We shouldn’t read too much into the fact that leading evangelical leaders are supporting incremental immigration reform. The leadership of mainline Protestant denominations like the United Methodist Church, the Presbyterian Church (USA) and the Episcopal Church has frequently been far more progressive on moral issues than the folks in the pews, and we may be witnessing a similar pastor-flock divide evolving in the evangelical community. Moreover, most hard right evangelical groups like the Family Research Council or the American Family Association have refused to support the Evangelical Statement on Immigration Reform.

Nonetheless, the change of tone and emphasis reflected in the evangelical statement of principles on immigration is significant and encouraging. Friends of Justice has been using the evangelical-inspired “I Was A Stranger Challenge” because it reflects solid biblical teaching about love for the immigrant and the resident alien. In his June 2012 interview with Christianity Today, Focus on the Family president Jim Daly put it like this:

I think we’re at a fork in the road in the culture now where God’s heart for humanity needs to show through us. With the core sense of the culture—this 24/7 news cycle and the polarization—we cannot take the bait as the Christian community. We’ve got to be more mindful of God’s character and how he expresses himself through us.

Can I get an “amen”?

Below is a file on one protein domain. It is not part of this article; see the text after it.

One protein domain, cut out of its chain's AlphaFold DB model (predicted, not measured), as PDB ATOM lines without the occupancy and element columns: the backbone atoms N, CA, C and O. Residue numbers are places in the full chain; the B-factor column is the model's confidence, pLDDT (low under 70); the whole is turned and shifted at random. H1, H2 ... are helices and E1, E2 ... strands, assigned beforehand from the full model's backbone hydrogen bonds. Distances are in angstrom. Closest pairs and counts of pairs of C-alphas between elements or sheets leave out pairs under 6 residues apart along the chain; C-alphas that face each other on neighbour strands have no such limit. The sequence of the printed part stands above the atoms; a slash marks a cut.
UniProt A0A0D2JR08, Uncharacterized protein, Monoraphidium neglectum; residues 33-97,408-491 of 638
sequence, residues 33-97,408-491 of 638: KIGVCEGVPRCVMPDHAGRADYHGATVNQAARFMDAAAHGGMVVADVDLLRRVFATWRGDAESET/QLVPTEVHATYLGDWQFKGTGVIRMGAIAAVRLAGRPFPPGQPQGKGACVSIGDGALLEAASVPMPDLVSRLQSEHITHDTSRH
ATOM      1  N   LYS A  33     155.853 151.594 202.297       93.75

Alan Bean

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About the Author
Alan is executive director of Friends of Justice, an organization that creates a powerful synergy between grassroots organizing, civil rights advocacy, the legal community, the mass media and ultimately the political establishment. Friends of Justice is committed to building a new moral consensus for ending mass incarceration and mass deportation. Dr. Bean lectures frequently at universities, legal conferences, churches and community organizations on the issues of mass incarceration, drug policy and criminal justice reform. He has been quoted extensively in leading publications such as Newsweek, The Washington Post, USA Today, La Monde and The Chicago Tribune and CNN and his work with Friends of Justice been featured in the religious media outlets such as EthicsDaily.com and the Associated Baptist Press. Dr. Bean is the author of "Taking out the Trash in Tulia, Texas," an insider account of the events surrounding the Tulia drug sting. He lives in Arlington, Texas with his wife Nancy, a special education counselor and is a member of Broadway Baptist Church in Fort Worth.